I could just as easily have been born black, Asian, Jewish, Muslim, Buddhist, Hindu and experienced the same sort of family history. I, myself, was very nearly born in Scotland where my Dad did his National Service with the RAF. I could have been born in a developing nation and been subjected to all manner of poverty, tyranny and abuse if it had happened to be a dictatorship bent on terrorising its own people. I count myself lucky despite our troubled history.


After delving into my past it then struck me that you don't have to be of any particularly colour, nationality, gender, religion, state of health or age to be persecuted, oppressed or prejudiced against. You just have to be humane enough or vulnerable enough to not fight back until it's a last resort. You just have to be sufficiently different from the majority that surrounds you. Bizarrely until this century compromise and mutual respect has never been as fashionable as it is now. I think that's a hopeful sign myself as it offers the opportunity to learn better ways from past mistakes, some of which we entered into with the best of intentions to ‘fix’ things, others from less palatable ideals which I hope are now being eradicated from this planet for good.

All relationships should be symbiotic (mutually beneficial) and it is when they are not that troubles escalate. By respecting that others have as much right to learn their way as you do so long as they don’t cause anyone else any harm really where can a problem start? Those quirky differences invariably lead to new inventions and better methods that help us all.

Know yourself first to understand others


My own self awareness has reached a point whereby I am conscious of an intense dislike and wariness of those who display traits I have fought so long and hard against in myself. I’ve learned that it is wrong for others to hold me responsible for the actions of our collective ancestors. I have learned that for us to forgive others we first have to learn to forgive ourselves for the mistakes we have made that have caused pain, hardship and all manner of suffering to others. I have learned that none of us can do that while we are making excuses for our actions, we first have to accept that we all do cause harm (albeit often inadvertently) despite the majority of the time we striving not to. What we do thereafter marks out our true characters. Do we apologise? Do we try to make amends or send someone in to help to salve our consciences? I have fought all my life to avoid trouble and making mistakes that cause harm to others with varying degrees of success, but practice does help us to become more proficient in this objective.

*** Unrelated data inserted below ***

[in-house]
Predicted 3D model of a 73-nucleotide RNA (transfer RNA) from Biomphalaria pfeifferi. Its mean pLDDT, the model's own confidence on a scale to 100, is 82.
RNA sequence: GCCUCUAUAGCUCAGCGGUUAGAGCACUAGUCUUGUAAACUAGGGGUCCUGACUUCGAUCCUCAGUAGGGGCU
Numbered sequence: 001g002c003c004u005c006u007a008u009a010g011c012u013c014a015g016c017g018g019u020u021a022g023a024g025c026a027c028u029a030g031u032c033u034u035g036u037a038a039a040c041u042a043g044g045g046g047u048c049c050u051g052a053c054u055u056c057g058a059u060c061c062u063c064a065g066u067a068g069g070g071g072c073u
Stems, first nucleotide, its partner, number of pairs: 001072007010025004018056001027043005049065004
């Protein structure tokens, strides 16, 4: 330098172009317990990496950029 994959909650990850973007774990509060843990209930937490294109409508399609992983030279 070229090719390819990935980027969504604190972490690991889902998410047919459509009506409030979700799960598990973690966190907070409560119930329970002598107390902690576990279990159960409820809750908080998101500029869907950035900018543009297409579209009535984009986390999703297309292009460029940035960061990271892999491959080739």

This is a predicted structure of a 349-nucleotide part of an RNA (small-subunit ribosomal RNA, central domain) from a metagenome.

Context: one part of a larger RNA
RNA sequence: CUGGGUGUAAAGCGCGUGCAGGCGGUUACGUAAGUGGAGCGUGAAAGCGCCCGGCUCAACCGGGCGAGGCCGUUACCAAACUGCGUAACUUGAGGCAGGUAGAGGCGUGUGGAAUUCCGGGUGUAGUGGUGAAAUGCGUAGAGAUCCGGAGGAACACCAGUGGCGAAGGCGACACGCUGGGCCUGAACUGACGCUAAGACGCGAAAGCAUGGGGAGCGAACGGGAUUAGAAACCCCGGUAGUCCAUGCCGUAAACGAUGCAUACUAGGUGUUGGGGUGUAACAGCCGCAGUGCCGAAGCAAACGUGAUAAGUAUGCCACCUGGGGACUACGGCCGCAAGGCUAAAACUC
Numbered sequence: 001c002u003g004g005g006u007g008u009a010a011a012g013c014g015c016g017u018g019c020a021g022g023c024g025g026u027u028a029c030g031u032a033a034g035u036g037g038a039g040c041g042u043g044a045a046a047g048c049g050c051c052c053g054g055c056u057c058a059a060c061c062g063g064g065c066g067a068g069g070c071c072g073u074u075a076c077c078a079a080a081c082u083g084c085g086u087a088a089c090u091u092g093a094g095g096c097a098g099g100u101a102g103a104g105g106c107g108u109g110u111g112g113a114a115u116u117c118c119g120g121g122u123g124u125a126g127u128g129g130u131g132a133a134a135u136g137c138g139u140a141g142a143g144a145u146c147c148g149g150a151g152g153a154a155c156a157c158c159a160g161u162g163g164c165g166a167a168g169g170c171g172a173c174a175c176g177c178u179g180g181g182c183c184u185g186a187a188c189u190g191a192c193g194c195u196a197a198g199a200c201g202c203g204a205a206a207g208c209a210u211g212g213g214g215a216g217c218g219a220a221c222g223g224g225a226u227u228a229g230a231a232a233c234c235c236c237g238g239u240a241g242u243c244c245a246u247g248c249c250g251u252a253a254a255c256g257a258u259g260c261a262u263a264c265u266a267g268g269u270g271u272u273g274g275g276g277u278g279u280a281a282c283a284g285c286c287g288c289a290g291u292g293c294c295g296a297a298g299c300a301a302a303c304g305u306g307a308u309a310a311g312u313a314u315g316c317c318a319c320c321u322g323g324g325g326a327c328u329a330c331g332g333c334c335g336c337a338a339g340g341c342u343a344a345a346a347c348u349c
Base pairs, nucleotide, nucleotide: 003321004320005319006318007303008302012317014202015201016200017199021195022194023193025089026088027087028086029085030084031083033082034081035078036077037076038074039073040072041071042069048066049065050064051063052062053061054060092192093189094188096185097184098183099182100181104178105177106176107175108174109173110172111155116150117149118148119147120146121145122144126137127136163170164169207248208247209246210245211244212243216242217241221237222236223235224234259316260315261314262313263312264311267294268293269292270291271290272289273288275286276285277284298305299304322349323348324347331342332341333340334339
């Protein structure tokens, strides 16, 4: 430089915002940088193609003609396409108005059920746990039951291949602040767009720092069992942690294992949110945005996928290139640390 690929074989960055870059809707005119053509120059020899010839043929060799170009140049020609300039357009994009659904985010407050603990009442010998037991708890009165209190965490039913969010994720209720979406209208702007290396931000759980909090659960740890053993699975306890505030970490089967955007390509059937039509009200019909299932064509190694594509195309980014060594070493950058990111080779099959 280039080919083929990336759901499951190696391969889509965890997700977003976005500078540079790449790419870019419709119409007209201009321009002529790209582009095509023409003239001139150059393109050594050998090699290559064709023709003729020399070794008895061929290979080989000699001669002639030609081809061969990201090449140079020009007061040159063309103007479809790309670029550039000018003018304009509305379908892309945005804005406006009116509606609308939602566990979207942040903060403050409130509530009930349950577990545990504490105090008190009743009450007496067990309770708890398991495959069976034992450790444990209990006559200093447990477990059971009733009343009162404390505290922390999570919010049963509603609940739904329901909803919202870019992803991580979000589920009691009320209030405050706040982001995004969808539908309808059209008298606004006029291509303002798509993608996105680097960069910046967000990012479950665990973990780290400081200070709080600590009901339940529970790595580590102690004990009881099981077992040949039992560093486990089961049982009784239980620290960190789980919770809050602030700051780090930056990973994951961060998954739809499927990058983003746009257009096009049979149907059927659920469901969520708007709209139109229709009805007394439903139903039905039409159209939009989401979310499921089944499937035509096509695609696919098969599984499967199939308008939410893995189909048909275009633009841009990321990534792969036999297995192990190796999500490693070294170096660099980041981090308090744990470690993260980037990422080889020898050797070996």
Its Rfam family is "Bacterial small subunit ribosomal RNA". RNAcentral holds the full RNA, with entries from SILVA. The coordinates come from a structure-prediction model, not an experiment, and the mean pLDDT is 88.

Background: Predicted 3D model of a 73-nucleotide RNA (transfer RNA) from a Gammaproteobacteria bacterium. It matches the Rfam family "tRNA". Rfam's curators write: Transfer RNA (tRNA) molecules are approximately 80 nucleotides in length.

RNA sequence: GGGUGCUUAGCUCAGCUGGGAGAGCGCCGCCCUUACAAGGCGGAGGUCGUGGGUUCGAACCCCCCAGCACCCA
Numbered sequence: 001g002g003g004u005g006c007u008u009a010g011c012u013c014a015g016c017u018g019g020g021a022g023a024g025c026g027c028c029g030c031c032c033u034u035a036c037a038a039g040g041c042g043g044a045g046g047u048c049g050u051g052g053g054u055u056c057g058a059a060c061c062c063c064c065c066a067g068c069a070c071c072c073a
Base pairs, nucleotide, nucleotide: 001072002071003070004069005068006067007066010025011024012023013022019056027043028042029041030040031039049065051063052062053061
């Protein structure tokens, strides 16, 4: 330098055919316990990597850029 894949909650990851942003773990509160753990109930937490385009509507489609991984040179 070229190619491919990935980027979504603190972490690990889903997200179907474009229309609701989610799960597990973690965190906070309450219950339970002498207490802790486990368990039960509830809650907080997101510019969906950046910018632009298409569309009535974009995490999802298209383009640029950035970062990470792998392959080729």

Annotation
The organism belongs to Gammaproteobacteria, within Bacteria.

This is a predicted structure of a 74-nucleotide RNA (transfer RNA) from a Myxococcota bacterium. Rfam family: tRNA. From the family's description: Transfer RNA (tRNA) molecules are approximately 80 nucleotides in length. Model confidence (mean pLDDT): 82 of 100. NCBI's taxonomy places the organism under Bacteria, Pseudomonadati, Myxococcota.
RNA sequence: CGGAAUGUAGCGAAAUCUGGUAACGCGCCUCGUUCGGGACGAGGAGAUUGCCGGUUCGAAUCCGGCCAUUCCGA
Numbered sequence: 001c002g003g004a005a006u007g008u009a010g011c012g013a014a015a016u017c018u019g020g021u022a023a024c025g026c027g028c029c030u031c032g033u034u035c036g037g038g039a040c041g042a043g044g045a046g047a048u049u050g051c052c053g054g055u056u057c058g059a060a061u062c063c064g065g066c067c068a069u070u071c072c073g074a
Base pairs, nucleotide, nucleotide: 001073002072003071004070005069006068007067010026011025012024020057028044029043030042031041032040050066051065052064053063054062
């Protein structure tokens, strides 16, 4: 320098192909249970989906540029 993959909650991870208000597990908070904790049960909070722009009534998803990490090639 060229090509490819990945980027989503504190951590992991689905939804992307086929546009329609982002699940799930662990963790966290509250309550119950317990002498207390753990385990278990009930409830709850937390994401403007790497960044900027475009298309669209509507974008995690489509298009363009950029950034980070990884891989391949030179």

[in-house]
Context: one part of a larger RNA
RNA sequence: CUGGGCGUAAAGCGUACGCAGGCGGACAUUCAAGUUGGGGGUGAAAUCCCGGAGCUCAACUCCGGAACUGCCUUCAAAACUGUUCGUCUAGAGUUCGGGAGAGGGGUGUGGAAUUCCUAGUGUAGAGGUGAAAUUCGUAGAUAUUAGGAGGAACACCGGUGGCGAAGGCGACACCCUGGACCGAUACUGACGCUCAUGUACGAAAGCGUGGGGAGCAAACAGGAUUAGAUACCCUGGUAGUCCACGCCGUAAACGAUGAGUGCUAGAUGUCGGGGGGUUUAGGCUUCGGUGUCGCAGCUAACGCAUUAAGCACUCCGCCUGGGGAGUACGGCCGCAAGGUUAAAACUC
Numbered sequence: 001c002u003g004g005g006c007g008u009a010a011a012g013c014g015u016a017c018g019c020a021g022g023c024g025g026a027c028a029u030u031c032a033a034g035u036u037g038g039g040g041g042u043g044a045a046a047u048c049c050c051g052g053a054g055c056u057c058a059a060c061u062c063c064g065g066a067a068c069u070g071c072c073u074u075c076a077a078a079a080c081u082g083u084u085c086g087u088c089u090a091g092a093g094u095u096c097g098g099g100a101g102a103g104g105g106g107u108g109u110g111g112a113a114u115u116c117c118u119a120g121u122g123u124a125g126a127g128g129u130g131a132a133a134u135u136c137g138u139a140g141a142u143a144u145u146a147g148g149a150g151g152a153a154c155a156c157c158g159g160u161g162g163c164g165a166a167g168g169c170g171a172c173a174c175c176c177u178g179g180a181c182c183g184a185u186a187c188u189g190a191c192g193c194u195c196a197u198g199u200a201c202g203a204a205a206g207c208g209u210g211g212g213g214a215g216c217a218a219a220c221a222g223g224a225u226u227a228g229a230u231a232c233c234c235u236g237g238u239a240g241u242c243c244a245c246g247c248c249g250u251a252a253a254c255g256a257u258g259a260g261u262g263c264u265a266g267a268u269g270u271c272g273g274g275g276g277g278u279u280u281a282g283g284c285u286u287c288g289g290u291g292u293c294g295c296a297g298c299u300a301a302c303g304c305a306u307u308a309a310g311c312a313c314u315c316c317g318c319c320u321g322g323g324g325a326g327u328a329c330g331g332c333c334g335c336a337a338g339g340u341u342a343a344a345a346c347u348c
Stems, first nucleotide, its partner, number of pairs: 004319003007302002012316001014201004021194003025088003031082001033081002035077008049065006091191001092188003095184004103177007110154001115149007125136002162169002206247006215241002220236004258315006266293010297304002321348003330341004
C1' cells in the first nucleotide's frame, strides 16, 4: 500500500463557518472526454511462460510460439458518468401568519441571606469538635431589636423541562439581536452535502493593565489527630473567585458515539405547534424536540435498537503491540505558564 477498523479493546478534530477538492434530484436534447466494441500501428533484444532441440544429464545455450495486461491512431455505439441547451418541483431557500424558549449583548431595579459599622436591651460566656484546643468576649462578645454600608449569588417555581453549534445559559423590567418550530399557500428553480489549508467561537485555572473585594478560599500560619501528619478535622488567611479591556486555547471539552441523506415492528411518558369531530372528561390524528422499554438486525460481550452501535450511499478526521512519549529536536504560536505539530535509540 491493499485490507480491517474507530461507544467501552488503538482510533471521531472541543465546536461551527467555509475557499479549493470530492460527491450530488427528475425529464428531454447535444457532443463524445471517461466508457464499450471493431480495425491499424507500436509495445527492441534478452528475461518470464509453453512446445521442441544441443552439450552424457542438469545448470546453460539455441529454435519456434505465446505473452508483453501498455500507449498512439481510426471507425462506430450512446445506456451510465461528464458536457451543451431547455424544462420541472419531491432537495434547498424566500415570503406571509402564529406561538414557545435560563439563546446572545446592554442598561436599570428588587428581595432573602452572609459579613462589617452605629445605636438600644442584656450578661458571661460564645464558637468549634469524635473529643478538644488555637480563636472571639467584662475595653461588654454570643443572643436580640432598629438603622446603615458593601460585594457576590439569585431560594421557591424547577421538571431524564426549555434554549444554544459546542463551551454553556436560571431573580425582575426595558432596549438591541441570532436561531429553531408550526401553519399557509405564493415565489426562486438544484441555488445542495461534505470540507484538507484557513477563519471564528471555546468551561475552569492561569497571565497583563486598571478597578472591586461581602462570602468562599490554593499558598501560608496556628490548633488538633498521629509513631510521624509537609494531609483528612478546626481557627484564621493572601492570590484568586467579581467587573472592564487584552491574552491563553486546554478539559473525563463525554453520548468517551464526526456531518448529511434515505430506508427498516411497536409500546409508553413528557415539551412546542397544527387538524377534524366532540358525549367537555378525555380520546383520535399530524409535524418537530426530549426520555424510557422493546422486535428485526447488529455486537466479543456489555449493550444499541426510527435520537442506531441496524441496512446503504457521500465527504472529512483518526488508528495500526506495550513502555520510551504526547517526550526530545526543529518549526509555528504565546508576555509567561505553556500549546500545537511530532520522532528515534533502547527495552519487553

In my 20s I would walk away from people who were distressed if they were not personally known to me and not bother to suggest someone else to seek help from. In my 30s I stopped doing that by engaging with people more in order to signpost options for them to consider trying. That way they themselves became the key factor in designing their own solution simply by choosing which route to take out of their troubles, and in that process they shared their way of learning which has helped me to solve problems of my own. I think signposting options is the minimum people can do but it should be expressed that way and not as authoritarian commands or arrogant advice. We have not lived their lives and therefore cannot be experts in how to solve their problems unless and until we are trained to do so.